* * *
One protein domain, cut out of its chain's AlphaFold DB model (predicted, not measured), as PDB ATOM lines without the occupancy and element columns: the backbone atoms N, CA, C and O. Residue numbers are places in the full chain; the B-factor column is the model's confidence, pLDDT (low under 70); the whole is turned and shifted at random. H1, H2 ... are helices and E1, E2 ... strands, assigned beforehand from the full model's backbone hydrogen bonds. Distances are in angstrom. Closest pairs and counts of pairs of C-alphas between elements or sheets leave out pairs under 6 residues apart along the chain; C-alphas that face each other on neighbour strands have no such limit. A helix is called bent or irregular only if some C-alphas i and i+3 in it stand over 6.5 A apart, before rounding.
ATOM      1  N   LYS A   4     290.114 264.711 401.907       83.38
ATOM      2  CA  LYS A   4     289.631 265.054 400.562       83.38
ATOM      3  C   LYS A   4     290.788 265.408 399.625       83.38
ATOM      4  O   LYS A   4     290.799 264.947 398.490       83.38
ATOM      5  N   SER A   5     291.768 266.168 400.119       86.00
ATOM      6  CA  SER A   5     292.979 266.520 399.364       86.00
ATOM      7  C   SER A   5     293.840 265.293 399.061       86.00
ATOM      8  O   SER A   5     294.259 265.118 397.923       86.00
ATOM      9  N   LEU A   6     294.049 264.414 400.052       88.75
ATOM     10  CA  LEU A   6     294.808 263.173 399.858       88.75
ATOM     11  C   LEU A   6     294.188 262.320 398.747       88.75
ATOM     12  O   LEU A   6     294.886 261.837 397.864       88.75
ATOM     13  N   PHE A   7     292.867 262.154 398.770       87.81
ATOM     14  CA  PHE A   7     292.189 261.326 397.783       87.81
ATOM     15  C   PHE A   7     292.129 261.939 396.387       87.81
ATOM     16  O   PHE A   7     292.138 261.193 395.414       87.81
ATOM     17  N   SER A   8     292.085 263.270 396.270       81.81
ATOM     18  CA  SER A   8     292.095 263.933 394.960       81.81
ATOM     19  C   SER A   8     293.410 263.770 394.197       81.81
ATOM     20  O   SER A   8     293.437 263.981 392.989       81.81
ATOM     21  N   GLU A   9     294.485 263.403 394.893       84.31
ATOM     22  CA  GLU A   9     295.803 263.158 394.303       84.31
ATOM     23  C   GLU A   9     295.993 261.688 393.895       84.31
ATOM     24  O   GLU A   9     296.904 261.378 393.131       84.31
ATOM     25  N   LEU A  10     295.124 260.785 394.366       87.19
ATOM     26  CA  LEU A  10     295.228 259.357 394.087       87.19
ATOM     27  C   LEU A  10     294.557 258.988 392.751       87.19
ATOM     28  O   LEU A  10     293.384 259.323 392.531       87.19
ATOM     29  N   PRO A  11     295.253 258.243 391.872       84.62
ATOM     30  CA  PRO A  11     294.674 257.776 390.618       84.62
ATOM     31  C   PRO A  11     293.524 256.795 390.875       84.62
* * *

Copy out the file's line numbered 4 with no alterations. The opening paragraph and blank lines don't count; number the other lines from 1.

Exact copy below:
ATOM      4  O   LYS A   4     290.799 264.947 398.490       83.38